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    Sligo Champion 18 April 1914
Everyone Will Be Happy When Eliza Comes To Stay

Go to the Rink on Friday night
     When Eliza Comes To Stay.
See this merry play so bright
     When Eliza Comes To Stay.
And you will laugh with me,
With great delight and glee,
When the pretty piece you see –
     Eliza Comes To Stay

Remember now the date
     When Eliza Comes To Stay
Book your seats and don’t be late
     When Eliza Comes To Stay.
Every belle will bring her beau,
To the Rink the crowds shall go,
     On the 24 th, you know,
     When Eliza Comes To Stay


The above verses are an advertisement for a play to be held in the Sligo Picture Palace, Adelaide Street on Friday 24 April, W. Payne Seddon’s own company in the "beautiful comedy" by H. V. Esmond. Payne Seddon owned the Palace Theatre at the time. For more on this theatre see poems from 1913 on this page.

The poem on Lough Gill, the well-known scenic lake near Sligo town, is a sad farewell to the town with references to the great war and to the story of the Wild Rose of Lough Gill, an historical novel by Patrick G Smyth, published in 1867.

The poet looks into the waters of the lake and sees the peaceful scene disturbed by "the
black clouds chasing through, Like mighty hosts that are bend on slaughter". Scenes of happiness and peace follow again disturbed by "demon war fiends" and the final happy scene is of "sweet Erin free".  

It is tempting to think this might have been written by a Sligoman on his way to war but there is nothing in the poem to confirm that. It seems more likely that some non-Sligo native is leaving the town, having maybe been employed in Kelly's Restaurant.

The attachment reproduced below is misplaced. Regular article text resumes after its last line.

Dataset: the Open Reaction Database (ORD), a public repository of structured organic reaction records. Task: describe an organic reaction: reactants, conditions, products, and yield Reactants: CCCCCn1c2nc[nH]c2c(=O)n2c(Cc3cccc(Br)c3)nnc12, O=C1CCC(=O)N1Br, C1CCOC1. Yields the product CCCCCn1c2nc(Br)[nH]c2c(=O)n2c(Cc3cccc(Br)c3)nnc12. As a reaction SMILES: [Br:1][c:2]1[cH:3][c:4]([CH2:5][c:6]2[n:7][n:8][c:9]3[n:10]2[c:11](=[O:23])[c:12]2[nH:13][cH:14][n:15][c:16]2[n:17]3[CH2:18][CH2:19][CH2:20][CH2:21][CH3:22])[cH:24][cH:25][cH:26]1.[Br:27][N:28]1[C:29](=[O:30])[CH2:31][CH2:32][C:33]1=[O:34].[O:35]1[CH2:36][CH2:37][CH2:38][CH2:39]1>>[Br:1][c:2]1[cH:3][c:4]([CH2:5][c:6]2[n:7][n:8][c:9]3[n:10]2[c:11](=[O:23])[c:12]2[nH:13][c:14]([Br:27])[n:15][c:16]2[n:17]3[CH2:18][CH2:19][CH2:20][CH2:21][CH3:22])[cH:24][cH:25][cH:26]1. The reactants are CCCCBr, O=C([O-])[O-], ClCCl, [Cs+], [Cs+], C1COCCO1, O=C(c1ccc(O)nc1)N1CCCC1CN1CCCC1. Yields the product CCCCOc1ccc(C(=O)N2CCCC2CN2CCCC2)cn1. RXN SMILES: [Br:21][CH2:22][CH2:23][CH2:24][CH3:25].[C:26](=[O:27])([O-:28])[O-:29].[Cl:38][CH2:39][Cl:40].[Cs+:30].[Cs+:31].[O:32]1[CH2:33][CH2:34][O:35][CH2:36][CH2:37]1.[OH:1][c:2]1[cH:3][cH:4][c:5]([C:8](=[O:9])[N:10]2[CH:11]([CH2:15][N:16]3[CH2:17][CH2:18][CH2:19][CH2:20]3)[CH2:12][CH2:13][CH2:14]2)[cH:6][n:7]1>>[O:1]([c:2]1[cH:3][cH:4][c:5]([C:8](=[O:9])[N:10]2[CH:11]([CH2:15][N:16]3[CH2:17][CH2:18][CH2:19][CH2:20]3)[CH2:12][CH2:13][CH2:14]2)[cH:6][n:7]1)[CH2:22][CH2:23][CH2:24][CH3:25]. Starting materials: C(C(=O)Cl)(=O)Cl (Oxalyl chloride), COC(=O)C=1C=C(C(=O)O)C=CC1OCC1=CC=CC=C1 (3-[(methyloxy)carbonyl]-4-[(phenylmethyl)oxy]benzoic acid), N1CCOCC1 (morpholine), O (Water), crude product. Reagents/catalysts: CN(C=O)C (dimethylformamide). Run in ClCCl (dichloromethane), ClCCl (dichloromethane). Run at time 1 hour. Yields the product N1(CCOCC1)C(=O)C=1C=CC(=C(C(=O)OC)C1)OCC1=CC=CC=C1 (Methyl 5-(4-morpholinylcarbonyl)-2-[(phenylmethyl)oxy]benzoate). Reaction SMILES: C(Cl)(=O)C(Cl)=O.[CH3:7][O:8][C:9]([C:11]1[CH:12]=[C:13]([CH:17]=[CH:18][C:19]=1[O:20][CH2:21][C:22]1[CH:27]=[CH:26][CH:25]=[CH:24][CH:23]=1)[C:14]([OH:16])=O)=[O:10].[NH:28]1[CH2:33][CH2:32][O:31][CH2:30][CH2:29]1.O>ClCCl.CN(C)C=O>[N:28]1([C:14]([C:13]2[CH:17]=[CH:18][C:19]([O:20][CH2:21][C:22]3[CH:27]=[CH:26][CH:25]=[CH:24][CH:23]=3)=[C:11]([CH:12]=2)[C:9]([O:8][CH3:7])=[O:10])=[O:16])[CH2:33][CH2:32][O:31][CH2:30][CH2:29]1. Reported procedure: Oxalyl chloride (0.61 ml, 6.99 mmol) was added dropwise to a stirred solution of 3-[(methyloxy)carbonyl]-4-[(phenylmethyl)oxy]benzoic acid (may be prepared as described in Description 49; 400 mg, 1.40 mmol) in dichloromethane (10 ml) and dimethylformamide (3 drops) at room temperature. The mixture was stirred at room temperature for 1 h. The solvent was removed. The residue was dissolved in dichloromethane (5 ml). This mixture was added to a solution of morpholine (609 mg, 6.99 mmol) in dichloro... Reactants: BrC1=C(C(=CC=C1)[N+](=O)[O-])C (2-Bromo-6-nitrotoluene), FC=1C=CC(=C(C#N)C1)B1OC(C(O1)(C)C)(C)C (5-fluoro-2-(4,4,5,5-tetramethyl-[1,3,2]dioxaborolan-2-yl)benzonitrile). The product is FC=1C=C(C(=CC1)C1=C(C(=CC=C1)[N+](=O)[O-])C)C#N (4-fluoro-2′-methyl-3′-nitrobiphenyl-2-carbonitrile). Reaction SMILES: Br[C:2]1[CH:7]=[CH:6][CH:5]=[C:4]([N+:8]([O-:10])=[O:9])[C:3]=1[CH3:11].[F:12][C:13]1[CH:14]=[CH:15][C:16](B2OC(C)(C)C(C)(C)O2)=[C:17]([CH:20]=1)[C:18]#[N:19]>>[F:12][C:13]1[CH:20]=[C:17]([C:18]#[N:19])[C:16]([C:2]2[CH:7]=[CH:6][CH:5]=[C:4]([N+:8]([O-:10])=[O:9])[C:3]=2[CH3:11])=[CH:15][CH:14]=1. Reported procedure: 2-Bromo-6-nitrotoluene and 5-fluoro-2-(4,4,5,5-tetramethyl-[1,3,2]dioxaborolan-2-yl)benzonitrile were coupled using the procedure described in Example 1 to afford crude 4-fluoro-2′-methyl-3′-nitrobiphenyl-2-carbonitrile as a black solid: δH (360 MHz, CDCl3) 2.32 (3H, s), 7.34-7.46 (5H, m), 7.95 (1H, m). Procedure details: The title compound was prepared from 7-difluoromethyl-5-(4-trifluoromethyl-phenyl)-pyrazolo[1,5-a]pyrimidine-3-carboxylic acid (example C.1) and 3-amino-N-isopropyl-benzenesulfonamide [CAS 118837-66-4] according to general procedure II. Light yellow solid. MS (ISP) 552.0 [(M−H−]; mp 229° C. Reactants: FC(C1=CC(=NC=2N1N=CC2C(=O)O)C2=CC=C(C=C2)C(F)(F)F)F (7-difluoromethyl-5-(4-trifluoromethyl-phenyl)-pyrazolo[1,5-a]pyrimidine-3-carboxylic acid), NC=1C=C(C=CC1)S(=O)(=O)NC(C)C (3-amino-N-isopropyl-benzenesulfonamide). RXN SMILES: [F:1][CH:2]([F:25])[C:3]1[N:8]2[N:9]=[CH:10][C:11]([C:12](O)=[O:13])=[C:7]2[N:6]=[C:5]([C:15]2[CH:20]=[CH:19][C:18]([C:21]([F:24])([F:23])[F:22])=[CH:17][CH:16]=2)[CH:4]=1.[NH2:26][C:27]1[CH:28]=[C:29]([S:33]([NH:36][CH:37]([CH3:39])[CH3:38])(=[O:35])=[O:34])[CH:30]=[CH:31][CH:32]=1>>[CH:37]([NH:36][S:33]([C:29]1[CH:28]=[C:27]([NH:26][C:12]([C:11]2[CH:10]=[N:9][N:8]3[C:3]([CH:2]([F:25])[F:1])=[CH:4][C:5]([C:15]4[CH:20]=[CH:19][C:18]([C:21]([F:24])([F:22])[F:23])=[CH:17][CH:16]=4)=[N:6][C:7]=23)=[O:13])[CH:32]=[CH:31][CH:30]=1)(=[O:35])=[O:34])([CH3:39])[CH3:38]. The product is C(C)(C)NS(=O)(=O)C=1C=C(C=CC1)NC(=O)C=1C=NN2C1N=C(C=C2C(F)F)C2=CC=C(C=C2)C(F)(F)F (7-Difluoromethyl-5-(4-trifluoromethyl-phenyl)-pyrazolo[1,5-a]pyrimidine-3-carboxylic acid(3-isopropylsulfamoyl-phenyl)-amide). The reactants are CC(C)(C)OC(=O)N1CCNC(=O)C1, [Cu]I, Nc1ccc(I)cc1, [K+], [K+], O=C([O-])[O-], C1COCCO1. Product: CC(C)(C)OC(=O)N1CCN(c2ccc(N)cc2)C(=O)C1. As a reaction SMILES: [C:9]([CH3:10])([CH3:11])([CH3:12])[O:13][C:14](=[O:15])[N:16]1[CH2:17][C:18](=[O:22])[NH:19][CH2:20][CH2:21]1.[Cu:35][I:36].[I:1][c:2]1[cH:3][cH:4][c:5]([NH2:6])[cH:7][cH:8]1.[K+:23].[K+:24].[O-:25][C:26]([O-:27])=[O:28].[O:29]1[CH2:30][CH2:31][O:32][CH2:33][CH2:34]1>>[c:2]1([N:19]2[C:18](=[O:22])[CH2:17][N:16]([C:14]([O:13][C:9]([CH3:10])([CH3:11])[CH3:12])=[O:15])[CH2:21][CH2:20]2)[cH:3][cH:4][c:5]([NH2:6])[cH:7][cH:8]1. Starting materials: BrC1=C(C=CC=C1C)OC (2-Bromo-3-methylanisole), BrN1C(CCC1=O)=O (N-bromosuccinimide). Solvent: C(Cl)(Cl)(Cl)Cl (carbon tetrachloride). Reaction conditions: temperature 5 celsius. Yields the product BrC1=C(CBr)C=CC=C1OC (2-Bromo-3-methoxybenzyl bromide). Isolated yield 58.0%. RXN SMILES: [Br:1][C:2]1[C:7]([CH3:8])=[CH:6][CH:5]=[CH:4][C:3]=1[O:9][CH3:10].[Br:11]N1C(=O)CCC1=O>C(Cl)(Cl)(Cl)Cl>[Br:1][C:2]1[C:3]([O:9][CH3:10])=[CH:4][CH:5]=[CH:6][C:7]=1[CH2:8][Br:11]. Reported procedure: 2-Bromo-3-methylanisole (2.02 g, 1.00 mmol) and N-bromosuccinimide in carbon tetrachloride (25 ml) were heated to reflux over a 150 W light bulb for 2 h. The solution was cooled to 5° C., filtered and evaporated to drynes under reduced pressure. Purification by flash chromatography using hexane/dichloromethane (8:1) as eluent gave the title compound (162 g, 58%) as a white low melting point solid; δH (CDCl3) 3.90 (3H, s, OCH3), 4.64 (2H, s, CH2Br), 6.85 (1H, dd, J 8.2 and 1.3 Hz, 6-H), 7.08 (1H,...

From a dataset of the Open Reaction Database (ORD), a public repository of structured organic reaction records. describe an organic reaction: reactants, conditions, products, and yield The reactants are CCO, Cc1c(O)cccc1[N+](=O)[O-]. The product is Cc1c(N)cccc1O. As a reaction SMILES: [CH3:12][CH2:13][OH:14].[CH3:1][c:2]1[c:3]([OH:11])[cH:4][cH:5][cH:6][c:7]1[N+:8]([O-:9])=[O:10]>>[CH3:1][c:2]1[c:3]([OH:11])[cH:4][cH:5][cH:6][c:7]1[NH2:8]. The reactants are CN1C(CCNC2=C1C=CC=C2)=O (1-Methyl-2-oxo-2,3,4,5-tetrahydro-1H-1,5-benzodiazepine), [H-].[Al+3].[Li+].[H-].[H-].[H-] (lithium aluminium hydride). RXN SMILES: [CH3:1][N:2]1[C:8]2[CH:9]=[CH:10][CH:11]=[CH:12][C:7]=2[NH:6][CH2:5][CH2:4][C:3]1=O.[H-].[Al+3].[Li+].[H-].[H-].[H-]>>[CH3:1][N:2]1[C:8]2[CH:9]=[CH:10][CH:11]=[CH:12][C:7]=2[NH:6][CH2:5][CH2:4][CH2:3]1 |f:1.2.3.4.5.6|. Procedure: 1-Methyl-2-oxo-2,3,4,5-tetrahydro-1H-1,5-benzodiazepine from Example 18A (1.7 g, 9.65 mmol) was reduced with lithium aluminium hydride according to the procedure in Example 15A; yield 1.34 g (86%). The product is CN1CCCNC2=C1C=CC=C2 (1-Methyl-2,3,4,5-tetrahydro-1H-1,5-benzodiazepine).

Sligo Champion 12 September 1914
           LOUGH GILL

O sweet Lough Gill I leave must take
The sun has set long in the Golden West,
And the merry song birds no longer make
The woods resound, all, all at rest.

A scene more happy, majestic, grand,
None eye hath seen than I beheld—
The sweetest gem in all the land;
Here nature placed its choicest mould.

With awe I tremble as I gaze into
The silvery hue of its placid water
And watch the black clouds chasing through,
Like mighty hosts that are bend on slaughter.

I hear a splash and a steady stroke,
The blood runs cold within my veins,
But an Irish melody the still air broke,
And fear no longer in my bosom reigns.

And happy visions of bygone days
Reveals to me a golden page,
In fancy I’m back in the bright old days
That was here, ’ere the blackened age.

When the "Wild Rose" and her young lover
Had oftimes wandered with wild delight
In the happy twilight—the mystic cover
That heralds the shield of darker night.

But the gilded page has disappeared,
And there hangs another of a darker mien,
At vantage points it is ruddy smeared,
O! heaven what sorrow for the young Bridal Queen*

O, sweet Lough Gill with a sickly glare
Was your surface tinged by the blood of men,
When demon war fiends lit the flare
And chased the happiness that so late hath been.

Yet once again the scene is turning,
And this time bright mayhap it be,
To life the veils of sorrow’s mourning
And portray the dawn—sweet Erin free.

Lovely lake, to thee I bid a fond farewell,
No other lake with thee can vie,
I would wish my home were in this dell,
And on thy bonny banks I would ever lie.


Kelly’s Restaurant,
Wine Street, Sligo.

*Wild Rose.

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